NEAR THE MISSISSIPPI RIVER, Minn. (FOX 47) -- Spring time flooding is inevitable, especially for those living near the Mississippi River. This year though, flood risk levels are higher than normal for this time of year.
In the middle of a Minnesota February, the spring thaw might seem like eons away. But, for National Weather Service Hydrologist John Wetenkamp, it's important to look ahead.
"This is pretty normal," Wetenkamp said. "We start looking at the spring flood outlook...we start discussing that early to mid February."
What isn't normal, is where those spring flooding risk factors on the Mississippi are currently sitting.
"This year we're seeing an above normal risk for flooding," Wetenkamp said. "Especially on the main stream of the Mississippi River."
Wetenkamp isn't the only one.
"We're just waiting for the other shoe to drop," U.S. Army Corps of Engineers St. Paul District Emergency Management Chief Phil White said.
The Army Corps of Engineers is also keeping a close eye on the river.
"What we try to do is to continue to work with NWS and National Weather Service to try to, as they get more of a 90 percentile likelihood, is where we will put our resources."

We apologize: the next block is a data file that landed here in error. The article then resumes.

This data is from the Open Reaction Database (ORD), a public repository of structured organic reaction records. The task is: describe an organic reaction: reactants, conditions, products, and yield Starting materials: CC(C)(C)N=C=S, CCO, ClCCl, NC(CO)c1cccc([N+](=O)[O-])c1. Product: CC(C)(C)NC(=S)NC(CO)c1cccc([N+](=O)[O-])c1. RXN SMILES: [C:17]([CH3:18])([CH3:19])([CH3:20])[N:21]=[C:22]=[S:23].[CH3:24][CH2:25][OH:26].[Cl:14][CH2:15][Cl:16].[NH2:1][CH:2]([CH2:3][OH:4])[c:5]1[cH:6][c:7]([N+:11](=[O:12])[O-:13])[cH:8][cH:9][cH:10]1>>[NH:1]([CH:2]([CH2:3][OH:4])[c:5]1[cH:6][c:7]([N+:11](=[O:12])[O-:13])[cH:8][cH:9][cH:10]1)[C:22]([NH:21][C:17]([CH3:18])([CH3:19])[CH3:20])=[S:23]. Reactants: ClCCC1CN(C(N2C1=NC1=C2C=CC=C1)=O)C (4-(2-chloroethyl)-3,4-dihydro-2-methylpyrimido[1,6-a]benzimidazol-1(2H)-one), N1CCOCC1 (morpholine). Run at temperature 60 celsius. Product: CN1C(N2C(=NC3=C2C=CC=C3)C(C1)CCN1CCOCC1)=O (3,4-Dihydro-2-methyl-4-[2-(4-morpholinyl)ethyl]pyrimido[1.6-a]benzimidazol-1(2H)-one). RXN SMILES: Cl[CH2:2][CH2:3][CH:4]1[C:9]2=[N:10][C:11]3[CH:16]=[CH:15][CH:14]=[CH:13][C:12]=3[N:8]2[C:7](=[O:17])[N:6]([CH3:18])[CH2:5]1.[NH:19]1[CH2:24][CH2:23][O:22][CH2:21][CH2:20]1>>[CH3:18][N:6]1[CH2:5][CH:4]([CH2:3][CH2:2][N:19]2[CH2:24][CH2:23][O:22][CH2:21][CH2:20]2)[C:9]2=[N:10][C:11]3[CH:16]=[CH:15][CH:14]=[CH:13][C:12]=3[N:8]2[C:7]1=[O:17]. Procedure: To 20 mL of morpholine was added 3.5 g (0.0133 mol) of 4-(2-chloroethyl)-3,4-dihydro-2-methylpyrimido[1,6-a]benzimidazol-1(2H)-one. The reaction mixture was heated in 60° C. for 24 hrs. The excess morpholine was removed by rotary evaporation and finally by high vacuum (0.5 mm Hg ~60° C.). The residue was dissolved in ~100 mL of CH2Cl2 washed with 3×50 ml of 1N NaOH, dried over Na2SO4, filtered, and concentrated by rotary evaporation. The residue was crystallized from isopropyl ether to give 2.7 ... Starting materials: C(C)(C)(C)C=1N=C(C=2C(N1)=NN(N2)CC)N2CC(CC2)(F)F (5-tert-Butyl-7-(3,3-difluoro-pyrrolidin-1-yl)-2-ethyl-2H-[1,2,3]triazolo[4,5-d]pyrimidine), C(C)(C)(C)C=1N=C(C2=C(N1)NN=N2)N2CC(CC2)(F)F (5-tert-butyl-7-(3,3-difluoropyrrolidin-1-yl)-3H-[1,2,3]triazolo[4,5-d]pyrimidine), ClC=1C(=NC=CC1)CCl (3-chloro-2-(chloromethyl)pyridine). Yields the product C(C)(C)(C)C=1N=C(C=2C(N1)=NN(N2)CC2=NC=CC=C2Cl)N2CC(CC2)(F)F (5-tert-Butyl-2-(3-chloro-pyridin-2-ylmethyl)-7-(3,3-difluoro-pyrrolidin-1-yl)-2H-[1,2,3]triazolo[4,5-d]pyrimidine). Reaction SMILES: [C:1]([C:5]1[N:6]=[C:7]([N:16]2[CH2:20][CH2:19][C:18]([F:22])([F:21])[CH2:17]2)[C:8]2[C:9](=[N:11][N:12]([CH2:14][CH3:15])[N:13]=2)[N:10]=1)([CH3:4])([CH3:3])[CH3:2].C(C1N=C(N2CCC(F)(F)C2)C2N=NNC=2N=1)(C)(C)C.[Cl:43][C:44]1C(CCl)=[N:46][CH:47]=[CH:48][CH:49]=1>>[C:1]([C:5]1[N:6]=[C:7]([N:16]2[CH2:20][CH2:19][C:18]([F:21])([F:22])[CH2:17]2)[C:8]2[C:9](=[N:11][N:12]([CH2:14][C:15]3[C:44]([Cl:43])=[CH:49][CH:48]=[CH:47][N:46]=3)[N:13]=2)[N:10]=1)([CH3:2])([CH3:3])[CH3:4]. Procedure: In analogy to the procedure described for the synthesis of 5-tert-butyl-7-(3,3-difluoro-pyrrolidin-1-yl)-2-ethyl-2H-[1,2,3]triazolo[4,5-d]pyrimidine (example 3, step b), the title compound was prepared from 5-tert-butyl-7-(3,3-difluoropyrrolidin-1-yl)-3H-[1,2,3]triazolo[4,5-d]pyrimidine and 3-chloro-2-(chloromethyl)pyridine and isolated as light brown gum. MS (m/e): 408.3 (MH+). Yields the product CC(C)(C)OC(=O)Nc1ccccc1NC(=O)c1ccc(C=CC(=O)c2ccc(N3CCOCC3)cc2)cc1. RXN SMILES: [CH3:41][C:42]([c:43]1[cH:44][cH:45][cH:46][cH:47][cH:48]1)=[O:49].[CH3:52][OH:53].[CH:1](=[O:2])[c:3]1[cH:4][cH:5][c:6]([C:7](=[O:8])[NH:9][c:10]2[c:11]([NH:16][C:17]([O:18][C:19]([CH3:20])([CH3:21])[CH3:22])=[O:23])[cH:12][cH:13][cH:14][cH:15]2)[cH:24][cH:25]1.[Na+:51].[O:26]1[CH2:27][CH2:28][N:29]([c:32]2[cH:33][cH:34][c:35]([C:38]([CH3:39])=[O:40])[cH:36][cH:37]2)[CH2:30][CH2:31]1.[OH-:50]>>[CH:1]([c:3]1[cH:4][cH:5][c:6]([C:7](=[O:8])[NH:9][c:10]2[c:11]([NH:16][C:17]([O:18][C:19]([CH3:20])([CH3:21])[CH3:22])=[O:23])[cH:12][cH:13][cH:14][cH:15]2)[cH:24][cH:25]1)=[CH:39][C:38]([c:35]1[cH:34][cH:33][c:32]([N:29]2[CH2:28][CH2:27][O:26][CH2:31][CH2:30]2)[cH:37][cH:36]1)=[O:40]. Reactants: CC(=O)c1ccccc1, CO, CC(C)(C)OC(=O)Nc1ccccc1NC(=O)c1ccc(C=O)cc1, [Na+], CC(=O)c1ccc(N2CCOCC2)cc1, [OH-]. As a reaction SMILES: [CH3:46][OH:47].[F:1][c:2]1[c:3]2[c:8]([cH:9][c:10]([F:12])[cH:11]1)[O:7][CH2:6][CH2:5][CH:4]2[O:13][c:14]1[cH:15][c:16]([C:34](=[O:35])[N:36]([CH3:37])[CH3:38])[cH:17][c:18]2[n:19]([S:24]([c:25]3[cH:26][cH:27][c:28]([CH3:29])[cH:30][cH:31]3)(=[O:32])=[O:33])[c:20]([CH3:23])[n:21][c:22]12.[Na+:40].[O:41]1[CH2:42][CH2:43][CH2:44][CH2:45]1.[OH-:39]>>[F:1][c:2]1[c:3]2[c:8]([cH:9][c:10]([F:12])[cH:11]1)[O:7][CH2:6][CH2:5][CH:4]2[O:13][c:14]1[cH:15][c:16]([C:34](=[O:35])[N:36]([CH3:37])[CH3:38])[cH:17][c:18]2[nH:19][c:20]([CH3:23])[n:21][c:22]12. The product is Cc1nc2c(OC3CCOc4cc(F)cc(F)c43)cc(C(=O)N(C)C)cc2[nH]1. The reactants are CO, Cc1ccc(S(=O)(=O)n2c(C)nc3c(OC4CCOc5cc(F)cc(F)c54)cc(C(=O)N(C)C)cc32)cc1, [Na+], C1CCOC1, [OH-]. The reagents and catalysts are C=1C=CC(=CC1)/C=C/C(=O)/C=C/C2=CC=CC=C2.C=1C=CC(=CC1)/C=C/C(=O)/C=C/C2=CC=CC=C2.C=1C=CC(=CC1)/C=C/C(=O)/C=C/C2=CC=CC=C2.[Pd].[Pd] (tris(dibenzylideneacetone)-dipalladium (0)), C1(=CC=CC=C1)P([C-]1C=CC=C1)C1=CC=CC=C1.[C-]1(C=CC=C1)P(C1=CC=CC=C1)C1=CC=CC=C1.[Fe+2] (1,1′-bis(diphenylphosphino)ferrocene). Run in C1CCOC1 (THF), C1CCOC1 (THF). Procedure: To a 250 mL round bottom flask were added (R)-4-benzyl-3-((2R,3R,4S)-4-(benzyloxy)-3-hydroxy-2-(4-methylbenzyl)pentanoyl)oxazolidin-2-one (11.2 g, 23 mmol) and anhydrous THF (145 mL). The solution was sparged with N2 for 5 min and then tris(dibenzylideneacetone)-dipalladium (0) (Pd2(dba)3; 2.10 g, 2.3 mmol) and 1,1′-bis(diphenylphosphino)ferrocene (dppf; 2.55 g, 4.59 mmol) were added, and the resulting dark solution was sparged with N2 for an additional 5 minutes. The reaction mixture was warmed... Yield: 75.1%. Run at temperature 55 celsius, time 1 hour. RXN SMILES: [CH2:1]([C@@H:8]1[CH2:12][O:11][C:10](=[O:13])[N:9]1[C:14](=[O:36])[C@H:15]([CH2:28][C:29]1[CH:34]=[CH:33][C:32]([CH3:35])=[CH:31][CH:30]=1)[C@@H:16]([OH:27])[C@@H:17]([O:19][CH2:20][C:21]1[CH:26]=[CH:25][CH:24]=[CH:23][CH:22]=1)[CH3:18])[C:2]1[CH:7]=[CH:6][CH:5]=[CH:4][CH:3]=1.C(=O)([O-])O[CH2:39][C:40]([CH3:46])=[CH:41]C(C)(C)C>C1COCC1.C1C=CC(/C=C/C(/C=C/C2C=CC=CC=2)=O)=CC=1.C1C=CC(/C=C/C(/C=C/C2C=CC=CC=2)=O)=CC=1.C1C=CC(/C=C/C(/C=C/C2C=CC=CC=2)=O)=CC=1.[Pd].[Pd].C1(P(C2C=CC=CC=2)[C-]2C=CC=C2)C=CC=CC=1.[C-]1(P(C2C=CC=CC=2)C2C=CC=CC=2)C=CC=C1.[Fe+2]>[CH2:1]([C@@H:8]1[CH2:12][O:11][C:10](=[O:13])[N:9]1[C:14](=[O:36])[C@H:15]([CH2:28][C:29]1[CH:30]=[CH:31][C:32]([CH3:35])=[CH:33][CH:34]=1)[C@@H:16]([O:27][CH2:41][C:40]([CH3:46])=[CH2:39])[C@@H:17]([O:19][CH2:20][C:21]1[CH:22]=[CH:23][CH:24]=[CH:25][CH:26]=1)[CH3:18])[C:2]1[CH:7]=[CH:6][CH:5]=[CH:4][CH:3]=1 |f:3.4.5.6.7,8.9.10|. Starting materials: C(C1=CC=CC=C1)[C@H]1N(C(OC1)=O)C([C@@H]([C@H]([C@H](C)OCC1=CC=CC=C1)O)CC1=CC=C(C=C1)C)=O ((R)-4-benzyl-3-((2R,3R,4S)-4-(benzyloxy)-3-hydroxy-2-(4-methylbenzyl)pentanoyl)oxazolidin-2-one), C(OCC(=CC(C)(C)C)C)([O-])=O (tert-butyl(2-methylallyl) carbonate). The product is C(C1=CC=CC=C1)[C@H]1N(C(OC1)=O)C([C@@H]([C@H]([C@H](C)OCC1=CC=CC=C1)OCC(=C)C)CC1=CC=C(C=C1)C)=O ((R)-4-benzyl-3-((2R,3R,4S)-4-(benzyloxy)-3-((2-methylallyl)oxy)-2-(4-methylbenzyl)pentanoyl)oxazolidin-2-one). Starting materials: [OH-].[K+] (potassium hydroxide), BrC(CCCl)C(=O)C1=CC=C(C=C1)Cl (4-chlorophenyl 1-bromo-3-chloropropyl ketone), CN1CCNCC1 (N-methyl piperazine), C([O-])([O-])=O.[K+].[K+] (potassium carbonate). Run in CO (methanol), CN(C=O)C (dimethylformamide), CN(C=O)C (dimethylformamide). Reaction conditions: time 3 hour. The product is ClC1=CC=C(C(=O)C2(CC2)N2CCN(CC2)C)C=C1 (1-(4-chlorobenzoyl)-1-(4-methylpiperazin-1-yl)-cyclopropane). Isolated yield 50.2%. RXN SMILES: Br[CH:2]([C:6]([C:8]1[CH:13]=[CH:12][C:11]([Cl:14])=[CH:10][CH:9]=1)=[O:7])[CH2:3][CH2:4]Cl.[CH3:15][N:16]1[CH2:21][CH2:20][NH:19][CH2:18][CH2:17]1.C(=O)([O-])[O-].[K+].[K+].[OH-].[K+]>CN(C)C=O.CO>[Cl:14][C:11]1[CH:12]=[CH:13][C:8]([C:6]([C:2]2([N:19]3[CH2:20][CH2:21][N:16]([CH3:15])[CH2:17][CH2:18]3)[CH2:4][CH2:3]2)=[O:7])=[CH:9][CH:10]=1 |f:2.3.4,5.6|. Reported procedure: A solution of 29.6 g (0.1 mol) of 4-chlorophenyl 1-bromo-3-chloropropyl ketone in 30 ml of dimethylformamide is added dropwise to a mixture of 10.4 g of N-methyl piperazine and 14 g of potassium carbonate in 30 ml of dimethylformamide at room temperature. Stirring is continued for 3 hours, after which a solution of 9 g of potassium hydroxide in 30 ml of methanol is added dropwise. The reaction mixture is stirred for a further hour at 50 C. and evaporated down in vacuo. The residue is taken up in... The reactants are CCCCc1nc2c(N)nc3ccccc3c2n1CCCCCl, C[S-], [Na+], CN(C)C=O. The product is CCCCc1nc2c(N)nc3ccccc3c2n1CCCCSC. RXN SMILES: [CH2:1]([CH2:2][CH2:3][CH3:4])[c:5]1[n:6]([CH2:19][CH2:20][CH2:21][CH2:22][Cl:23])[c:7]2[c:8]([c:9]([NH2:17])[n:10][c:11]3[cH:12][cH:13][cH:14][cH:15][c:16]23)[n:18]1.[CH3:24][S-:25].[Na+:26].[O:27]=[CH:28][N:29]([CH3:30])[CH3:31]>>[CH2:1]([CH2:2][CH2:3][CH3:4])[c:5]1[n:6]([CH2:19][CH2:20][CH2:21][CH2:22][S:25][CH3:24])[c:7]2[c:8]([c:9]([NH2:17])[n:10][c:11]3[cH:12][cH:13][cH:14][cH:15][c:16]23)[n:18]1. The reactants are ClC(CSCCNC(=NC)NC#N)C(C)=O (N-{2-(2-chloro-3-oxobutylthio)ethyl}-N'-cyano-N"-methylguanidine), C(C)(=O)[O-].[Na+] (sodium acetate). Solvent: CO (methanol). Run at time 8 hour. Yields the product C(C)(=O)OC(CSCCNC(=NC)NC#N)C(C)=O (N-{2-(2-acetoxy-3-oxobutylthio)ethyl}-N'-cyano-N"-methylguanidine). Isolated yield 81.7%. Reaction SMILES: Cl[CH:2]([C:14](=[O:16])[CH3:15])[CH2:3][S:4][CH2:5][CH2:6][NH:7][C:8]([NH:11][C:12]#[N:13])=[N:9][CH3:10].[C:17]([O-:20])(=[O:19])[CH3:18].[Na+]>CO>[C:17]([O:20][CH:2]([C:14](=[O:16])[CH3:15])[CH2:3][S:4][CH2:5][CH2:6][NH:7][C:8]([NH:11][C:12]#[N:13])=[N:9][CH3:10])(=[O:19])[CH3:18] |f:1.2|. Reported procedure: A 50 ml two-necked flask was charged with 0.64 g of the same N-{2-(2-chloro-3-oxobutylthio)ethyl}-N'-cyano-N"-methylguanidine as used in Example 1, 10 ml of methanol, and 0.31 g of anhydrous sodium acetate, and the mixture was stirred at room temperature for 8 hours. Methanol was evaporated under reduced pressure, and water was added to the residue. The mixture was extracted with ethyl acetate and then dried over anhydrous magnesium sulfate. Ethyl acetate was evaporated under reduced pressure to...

While Wetenkamp says the main threat is the main channel of the Mississippi -- and not tributary rivers -- he says those above average predictions, boil down to three factors.
First, deep snow pact.
"It's a liquid equilivant of three to six inches," Wetenkamp said. "Higher in some places."
"The ground is really wet right now, even when it thaws, all that snow melt is going to run off," Wetenkamp said.
And high river stream levels, from heavy rain last summer and fall.
"If you put it in a percentile, it ranges in the 90th percentile," Wetenkamp said. "Certainly in the upper end of what has been observed historically across the region, that's really one of the biggest concerns this year."
Officials urge those at risk -- to stay in the know.
"Last year if you had flooding, then you're likely to be seeing flooding again this year," Wetenkamp said. "So watch your forecast closely."
For a closer look at the flood predictions, the National Weather Service in LaCrosse will release its first Spring Flood Outlook on Feb. 27 and another on Mar. 12.
Another thing to be aware of, is flood insurance. FOX 47 is told that it can take up to 90 days to be put in effect.